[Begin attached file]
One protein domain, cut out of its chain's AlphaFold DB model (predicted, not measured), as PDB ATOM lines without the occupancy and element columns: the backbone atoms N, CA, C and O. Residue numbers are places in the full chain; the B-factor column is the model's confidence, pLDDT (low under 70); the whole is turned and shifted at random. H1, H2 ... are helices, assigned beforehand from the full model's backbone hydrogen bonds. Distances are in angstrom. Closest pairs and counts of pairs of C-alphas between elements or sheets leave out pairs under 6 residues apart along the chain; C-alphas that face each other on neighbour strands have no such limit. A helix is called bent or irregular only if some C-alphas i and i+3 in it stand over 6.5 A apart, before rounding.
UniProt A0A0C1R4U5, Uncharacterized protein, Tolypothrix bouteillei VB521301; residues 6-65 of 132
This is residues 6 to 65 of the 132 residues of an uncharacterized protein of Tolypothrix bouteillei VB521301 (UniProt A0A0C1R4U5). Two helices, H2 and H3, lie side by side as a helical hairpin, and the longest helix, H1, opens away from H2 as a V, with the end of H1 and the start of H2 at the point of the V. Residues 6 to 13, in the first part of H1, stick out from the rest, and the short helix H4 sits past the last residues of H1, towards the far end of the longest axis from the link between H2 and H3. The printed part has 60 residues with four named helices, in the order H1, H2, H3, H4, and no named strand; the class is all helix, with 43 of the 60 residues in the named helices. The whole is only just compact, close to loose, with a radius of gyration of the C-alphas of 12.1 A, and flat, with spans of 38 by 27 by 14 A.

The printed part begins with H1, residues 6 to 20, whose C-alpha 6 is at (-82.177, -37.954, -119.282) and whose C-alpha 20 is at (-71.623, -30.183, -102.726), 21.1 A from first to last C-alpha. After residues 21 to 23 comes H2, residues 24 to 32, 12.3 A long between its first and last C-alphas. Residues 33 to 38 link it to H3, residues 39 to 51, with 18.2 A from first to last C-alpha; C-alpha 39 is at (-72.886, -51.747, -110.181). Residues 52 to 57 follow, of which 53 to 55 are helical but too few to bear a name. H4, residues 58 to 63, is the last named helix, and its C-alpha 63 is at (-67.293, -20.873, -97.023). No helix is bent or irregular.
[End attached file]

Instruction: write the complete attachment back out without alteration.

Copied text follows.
One protein domain, cut out of its chain's AlphaFold DB model (predicted, not measured), as PDB ATOM lines without the occupancy and element columns: the backbone atoms N, CA, C and O. Residue numbers are places in the full chain; the B-factor column is the model's confidence, pLDDT (low under 70); the whole is turned and shifted at random. H1, H2 ... are helices, assigned beforehand from the full model's backbone hydrogen bonds. Distances are in angstrom. Closest pairs and counts of pairs of C-alphas between elements or sheets leave out pairs under 6 residues apart along the chain; C-alphas that face each other on neighbour strands have no such limit. A helix is called bent or irregular only if some C-alphas i and i+3 in it stand over 6.5 A apart, before rounding.
UniProt A0A0C1R4U5, Uncharacterized protein, Tolypothrix bouteillei VB521301; residues 6-65 of 132
This is residues 6 to 65 of the 132 residues of an uncharacterized protein of Tolypothrix bouteillei VB521301 (UniProt A0A0C1R4U5). Two helices, H2 and H3, lie side by side as a helical hairpin, and the longest helix, H1, opens away from H2 as a V, with the end of H1 and the start of H2 at the point of the V. Residues 6 to 13, in the first part of H1, stick out from the rest, and the short helix H4 sits past the last residues of H1, towards the far end of the longest axis from the link between H2 and H3. The printed part has 60 residues with four named helices, in the order H1, H2, H3, H4, and no named strand; the class is all helix, with 43 of the 60 residues in the named helices. The whole is only just compact, close to loose, with a radius of gyration of the C-alphas of 12.1 A, and flat, with spans of 38 by 27 by 14 A.

The printed part begins with H1, residues 6 to 20, whose C-alpha 6 is at (-82.177, -37.954, -119.282) and whose C-alpha 20 is at (-71.623, -30.183, -102.726), 21.1 A from first to last C-alpha. After residues 21 to 23 comes H2, residues 24 to 32, 12.3 A long between its first and last C-alphas. Residues 33 to 38 link it to H3, residues 39 to 51, with 18.2 A from first to last C-alpha; C-alpha 39 is at (-72.886, -51.747, -110.181). Residues 52 to 57 follow, of which 53 to 55 are helical but too few to bear a name. H4, residues 58 to 63, is the last named helix, and its C-alpha 63 is at (-67.293, -20.873, -97.023). No helix is bent or irregular.